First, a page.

User experience is made up of different mini-experiences and is affected by a number of factors. That’s why there’s no one metric that will allow you to measure how well your MVE is doing. Instead, you need to look at various metrics and both quantitative and qualitative data.
Time to value and the customer effort score
Time to value is how quickly the user can experience product value. Of course, the shorter it is, the better. If it takes users a lot of time to discover value, their experience simply can’t be satisfying enough.
Customer effort score (CES) is another relevant metric from the experience point of view. It’s an indication of how easy or difficult it is for a user to complete certain actions in the product. Again, the more difficult it is, the lower the quality of the user experience.
Net promoter score (NPS)
Net Promoter Score (NPS) is a measure of general user sentiment towards the product.
NPS surveys ask customers how likely they are to recommend a product, on a scale from 0 to 10. Those who choose 9 or 10, are called Promoters.
The number of promoters tells you how happy your customers feel with their experience.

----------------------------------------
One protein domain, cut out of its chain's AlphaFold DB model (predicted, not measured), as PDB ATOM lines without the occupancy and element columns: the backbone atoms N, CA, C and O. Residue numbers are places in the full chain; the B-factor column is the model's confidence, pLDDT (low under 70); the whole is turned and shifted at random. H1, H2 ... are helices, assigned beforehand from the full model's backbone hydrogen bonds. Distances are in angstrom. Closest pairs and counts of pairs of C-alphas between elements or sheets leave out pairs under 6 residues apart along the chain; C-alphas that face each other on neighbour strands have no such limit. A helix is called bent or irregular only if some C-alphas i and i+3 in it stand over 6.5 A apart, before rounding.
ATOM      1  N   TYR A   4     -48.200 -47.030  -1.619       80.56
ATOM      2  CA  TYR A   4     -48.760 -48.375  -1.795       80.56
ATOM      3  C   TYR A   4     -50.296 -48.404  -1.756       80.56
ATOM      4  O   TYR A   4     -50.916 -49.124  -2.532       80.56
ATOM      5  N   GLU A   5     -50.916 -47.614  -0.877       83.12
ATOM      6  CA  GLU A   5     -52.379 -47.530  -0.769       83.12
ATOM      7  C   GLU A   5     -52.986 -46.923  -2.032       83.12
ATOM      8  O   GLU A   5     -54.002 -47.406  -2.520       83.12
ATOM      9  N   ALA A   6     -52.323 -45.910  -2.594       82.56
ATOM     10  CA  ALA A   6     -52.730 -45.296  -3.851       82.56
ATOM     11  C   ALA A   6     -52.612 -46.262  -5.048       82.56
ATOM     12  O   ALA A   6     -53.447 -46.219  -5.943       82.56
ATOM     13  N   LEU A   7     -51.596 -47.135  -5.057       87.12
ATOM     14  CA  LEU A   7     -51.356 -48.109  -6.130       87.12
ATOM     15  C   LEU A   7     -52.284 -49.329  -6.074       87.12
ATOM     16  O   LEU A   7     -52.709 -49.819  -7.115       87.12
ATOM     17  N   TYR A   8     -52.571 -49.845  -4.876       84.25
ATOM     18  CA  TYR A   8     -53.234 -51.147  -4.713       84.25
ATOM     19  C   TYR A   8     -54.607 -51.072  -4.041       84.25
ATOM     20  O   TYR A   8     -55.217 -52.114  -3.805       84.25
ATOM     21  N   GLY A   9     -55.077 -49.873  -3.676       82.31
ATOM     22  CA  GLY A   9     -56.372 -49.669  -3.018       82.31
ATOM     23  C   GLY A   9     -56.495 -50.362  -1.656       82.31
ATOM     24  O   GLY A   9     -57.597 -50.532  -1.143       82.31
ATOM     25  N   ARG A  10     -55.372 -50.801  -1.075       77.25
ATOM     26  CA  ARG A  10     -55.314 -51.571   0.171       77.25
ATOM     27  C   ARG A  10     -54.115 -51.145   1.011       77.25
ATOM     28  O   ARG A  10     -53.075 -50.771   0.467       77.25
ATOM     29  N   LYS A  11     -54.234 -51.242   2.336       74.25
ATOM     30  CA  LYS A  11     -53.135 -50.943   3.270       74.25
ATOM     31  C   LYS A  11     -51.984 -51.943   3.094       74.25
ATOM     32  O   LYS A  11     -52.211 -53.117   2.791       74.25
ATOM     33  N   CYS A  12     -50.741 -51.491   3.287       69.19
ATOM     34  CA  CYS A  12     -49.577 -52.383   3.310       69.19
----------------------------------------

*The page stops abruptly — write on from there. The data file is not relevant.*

While the NPS is a quantitative metric, you can leverage NPS surveys to collect more in-depth data by asking follow-up questions. The qualitative insights obtained that way can help you improve the customer experience.
Customer retention is another metric that helps product managers gauge customer satisfaction with the experience they receive.
The assumption is that the longer you retain the users, the more valued the experience is. Of course, retention is very much dependent on the functionality you offer. Even the best customer experience can be marred by a product that simply doesn’t do the job.
Minimum Viable Experience (MVE) describes how users should feel while engaging with the product. The MVE consists not only of user interactions with the product but also across the other touchpoints along their customer journey.
Curious how Userpilot can help you collect customer experience feedback and improve user experience with personalized in-app experiences? Book the demo!